It’s true that debt is a huge problem for lawyers. The way to fix that isn’t tinkering with rankings. It’s lowering law school tuition. Yale may provide generous aid to low-income students. But its published list price of $96,681 per nine-month academic year for tuition, books, and room and board helps establish the market that other, less wealthy law schools follow.
It may indeed require three years of deep contemplation in Cambridge or New Haven to adequately prepare for a lucrative career managing corporate mergers and acquisitions—we’ll have to take their word for it—but most practicing lawyers have normal jobs in criminal, civil, employment, and family law. The idea that all lawyers need three years of extremely expensive education after completing a bachelor’s degree is a relatively new invention.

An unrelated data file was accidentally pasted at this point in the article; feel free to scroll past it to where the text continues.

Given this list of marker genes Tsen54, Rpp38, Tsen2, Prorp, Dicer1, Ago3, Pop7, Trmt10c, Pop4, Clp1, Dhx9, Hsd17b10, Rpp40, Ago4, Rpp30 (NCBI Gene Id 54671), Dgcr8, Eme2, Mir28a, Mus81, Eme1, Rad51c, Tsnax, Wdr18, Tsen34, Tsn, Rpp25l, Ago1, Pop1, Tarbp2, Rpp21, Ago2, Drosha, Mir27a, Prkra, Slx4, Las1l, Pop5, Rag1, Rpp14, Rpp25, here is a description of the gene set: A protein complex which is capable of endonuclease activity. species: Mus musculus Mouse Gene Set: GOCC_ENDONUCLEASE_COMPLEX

If Yale Law School really wanted to make a difference, it would use its gargantuan horde of financial and social capital to greatly expand the number of people it teaches while developing lower-cost models of education. Instead of identifying 200 people per year as the best of the best of the best of the best, it could give 2,000 people per year an affordable legal education in a wide variety of communities and tell John Roberts to look for his clerks elsewhere.
But that would require Yale to sacrifice something it values for the greater good. It’s much easier to make a show of denouncing an outside interloper for making a few bucks identifying the long-established power structure that Yale and its graduates will continue to enjoy.